Meet the Match

Badminton Champion Sees Hope through Sports

Dima Alardah was the youngest of five siblings — three sisters and two brothers — all raised under one roof by their mother and father in Amman, Jordan. As the youngest, Dima had big shoes to fill. Her older brothers grew up to become doctors and accountants; and her sisters, lawyers and engineers. Her father, who was also an engineer, made education one of the highest family priorities and it shows in the occupations chosen by his children.

Dima, who was smart and hardworking like her siblings, valued school but unlike her siblings, also took a keen interest in sport. “My family was so surprised that I liked sports. No one in my family plays anything. But me, I play everything! I started out in gymnastics, then basketball, and ultimately found my love with badminton.  Although my family didn’t always understand it, they were enthusiastic and supportive, and they were always proud of me.” As a result, Dima was able to achieve a spot on the national team and later became a professional badminton player.

While achieving her goals on the court, Dima also excelled in the classroom. She passed the university exam that allowed her to pursue an architecture degree program. Although most people consider this program very difficult, Dima found it rather easy. She credits her badminton training for teaching her how to be disciplined and manage her time, which allowed her to stay focused on her academic goals. “I learned a lot by playing badminton. I learned how to have goals and achieve them. I learned that nothing is achieved without hard work. I learned to never give up. You just have to keep going until you reach your goals. Sports taught me that.”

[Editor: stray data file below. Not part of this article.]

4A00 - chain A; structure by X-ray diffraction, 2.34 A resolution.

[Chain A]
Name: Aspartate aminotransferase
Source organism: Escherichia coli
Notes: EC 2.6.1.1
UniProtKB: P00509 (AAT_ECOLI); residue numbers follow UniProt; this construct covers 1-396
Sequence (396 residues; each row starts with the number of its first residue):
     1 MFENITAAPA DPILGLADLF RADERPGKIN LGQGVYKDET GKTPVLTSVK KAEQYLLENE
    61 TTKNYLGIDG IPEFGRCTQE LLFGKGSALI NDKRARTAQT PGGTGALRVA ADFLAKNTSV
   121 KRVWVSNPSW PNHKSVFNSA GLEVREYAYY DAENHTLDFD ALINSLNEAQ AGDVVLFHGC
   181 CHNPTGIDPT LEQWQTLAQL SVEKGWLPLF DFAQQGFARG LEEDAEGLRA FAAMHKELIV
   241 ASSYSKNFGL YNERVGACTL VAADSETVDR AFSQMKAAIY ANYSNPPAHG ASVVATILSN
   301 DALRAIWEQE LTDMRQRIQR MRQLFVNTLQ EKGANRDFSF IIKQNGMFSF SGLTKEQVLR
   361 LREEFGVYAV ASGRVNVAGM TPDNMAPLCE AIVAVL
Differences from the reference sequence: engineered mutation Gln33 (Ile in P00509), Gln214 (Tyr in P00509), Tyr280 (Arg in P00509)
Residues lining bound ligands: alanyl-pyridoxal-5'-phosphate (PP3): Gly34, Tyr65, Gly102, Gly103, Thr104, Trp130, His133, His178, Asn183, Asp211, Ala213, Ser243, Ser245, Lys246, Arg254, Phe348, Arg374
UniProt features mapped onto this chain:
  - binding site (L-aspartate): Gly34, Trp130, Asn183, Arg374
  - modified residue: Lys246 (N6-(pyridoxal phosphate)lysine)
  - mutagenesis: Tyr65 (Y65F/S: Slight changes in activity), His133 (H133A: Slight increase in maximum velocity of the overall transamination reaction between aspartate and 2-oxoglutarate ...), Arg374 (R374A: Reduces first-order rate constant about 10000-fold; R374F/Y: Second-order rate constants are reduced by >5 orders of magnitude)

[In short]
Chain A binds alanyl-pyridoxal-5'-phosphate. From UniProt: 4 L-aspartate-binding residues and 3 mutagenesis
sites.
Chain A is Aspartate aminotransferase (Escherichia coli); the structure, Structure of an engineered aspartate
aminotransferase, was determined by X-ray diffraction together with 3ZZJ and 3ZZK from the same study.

After university, Dima graduated with an architecture degree and worked in the field for two years while continuing to play professional badminton. It became increasingly obvious to Dima that architecture was not her first love; and despite a well-paying job, she left the field to open her own badminton academy. SHUTTLERS is the first badminton academy in the Middle East—owned and operated by Dima—a twenty-seven year old female. The academy was established in February 2012 and now serves more than 300 participants, both males and females.

In addition to her academy, Dima is also now one of the head sports trainers for the Norwegian Refugee Council (NRC). The NRC is working in Jordan to aid tens of thousands of refugees that have fled Syria since 2011.  As a sports trainer, Dima works to create unique sports and outreach opportunities for Syrian refugees living in tent camps on the Jordanian border. In addition to teaching sports, Dima also conducts trainings on peacebuilding and conflict resolution. Her ultimate goal in the camps is to use sport to empower girls and women, support them as they overcome obstacles, and teach valuable life lessons like teamwork, cooperation, and respect.

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